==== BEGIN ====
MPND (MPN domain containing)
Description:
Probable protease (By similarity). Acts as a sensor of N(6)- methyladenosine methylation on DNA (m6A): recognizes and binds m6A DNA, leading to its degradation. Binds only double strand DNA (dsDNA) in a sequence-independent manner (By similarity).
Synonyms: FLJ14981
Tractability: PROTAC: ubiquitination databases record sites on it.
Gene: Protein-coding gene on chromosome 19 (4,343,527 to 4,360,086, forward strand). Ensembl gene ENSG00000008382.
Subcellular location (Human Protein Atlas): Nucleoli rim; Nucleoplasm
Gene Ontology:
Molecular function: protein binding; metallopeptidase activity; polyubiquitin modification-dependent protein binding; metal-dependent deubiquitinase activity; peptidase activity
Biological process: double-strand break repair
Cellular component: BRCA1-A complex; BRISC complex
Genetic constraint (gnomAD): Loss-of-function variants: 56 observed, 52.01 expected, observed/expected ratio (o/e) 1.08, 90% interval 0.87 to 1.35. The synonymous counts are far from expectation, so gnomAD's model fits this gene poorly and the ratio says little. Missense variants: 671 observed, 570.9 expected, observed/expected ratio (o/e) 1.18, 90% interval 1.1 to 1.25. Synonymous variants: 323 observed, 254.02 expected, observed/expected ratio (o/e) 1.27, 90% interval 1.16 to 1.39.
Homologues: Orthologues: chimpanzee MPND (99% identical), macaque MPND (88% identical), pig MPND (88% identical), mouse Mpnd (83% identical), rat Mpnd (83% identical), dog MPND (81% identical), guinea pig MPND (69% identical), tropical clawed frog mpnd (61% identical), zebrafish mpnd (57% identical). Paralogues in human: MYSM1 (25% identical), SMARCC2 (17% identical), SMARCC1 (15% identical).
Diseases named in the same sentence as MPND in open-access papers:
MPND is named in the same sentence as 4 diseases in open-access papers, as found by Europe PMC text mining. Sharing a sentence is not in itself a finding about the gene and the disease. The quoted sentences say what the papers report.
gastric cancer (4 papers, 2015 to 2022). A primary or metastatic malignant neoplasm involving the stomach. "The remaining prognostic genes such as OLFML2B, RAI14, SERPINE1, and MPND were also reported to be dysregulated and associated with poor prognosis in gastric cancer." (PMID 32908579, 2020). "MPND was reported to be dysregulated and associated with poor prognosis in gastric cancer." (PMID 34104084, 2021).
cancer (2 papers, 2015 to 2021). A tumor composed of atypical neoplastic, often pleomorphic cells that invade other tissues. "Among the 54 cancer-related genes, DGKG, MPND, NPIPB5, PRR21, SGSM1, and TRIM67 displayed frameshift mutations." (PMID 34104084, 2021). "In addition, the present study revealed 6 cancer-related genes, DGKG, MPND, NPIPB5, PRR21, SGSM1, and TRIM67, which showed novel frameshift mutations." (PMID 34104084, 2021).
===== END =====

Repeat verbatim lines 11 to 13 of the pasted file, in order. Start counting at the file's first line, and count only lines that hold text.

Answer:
Cellular component: BRCA1-A complex; BRISC complex
Genetic constraint (gnomAD): Loss-of-function variants: 56 observed, 52.01 expected, observed/expected ratio (o/e) 1.08, 90% interval 0.87 to 1.35. The synonymous counts are far from expectation, so gnomAD's model fits this gene poorly and the ratio says little. Missense variants: 671 observed, 570.9 expected, observed/expected ratio (o/e) 1.18, 90% interval 1.1 to 1.25. Synonymous variants: 323 observed, 254.02 expected, observed/expected ratio (o/e) 1.27, 90% interval 1.16 to 1.39.
Homologues: Orthologues: chimpanzee MPND (99% identical), macaque MPND (88% identical), pig MPND (88% identical), mouse Mpnd (83% identical), rat Mpnd (83% identical), dog MPND (81% identical), guinea pig MPND (69% identical), tropical clawed frog mpnd (61% identical), zebrafish mpnd (57% identical). Paralogues in human: MYSM1 (25% identical), SMARCC2 (17% identical), SMARCC1 (15% identical).